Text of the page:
I hit another Microsoft black magic moment when I was working on my latest project that I had decided would be entirely cloud based. After learning my way around the ins and outs of the Windows Azure platform I took it upon myself to migrate the default authentication system built into ASP.NET MVC 3 onto Microsoft’s cloud. Thanks to a couple handy tutorials the process of doing so seemed fairly easy so I set about my task, converting everything into the cloud. However upon attempting to use the thing I just created I was greeted with all sorts of random errors and no amount of massaging the code would set it straight. After the longest time I found that it came down to a nuance of the Azure Tables storage part of Windows Azure, namely the way it structures data.
In essence Azure Tables is one of them new fangled NOSQL type databases and as such it relies on a couple properties in your object class to uniquely identify a row and provide scalability. These two properties are called PartitionKey and RowKey and whilst you can leave them alone and your app will still work it won’t be able to leverage any of the cloud goodness. So in my implementation I had overridden these variables in order to get the scalability that I wanted but had neglected to include any setters for them. This didn’t seem to be a problem when storing objects in Azure Tables but when querying them it seems that Azure requires the setters to be there, even if they do nothing at all. Adding one in fixed nearly every problem I was encountering and brought me back to another problem I had faced in the past (more on that when I finally fix it!).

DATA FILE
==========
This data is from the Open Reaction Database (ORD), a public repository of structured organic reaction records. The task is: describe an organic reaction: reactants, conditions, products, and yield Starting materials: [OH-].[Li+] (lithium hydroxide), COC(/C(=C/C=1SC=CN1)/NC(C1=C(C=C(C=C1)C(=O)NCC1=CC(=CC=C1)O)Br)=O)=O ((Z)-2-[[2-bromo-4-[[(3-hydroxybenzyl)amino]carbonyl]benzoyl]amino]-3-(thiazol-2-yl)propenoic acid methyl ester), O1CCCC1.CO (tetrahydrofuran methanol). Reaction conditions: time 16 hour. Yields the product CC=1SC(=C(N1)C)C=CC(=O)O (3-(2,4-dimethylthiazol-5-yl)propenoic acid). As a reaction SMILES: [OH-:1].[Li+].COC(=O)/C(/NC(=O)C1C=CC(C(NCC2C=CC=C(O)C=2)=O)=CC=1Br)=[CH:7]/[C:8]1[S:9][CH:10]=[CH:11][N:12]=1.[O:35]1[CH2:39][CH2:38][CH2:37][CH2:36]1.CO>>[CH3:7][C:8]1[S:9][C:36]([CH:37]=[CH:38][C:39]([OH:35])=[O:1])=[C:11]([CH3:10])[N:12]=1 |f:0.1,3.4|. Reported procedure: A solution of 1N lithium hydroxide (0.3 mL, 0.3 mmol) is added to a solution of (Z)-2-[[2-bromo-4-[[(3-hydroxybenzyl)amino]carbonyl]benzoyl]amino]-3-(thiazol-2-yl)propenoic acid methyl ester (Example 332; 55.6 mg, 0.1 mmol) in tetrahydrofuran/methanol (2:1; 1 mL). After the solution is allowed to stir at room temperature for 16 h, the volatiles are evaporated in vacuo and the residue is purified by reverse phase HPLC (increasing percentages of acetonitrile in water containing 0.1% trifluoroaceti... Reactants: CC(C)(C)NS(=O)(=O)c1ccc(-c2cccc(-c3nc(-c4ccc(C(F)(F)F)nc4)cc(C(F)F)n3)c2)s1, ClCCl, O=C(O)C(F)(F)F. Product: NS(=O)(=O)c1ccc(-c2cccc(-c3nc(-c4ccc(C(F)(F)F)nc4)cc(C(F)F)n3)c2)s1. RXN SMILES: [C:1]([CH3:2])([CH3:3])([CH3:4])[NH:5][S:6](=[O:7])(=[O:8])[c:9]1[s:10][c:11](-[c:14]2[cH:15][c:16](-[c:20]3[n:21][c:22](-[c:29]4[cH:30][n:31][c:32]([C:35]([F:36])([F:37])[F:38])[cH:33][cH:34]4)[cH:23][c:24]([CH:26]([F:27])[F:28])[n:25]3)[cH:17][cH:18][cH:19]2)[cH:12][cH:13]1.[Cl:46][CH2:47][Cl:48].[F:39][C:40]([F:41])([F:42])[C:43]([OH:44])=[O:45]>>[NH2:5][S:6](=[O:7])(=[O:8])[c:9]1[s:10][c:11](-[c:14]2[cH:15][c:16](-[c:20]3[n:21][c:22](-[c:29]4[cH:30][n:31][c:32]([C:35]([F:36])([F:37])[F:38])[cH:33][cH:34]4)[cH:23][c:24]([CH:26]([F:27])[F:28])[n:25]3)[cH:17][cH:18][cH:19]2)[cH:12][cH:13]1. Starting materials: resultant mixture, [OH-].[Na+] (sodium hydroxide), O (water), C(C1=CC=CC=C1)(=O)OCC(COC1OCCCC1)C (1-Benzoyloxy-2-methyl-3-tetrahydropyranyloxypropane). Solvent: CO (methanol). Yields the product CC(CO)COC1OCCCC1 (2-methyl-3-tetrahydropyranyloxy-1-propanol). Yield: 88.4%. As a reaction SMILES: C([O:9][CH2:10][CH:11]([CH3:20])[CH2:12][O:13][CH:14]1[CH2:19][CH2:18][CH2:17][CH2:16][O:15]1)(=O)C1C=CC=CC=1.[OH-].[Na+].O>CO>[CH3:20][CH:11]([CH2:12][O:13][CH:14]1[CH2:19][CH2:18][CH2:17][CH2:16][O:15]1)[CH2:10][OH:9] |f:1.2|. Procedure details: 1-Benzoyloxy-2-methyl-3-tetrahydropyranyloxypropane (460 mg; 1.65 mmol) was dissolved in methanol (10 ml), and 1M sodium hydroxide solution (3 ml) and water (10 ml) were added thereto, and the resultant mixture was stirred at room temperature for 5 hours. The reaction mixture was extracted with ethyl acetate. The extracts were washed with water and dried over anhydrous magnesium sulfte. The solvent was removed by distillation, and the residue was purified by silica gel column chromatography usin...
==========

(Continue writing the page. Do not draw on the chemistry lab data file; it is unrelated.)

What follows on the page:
Like any mature framework that does a lot of the heavy lifting for you Microsoft’s solutions suffer when you start to tread unknown territory. Realistically though this is should be expected and I’ve found I spend the vast majority of my time on less than 20% of the code that ends up making the final solution. The upshot is of course that once these barriers are down progress accelerates at an extremely rapid pace, as I saw with both the Silverlight and iPhone clients for Lobaco. My cloud authentication services are nearly ready for prime time and since I struggled so much with this I’ll be open sourcing my solution so that others can benefit from the numerous hours I spent on this problem. It will be my first ever attempt at open sourcing something that I created and the prospect both thrills and scares me, but I’m looking forward to giving back a little to the communities that have given me so much.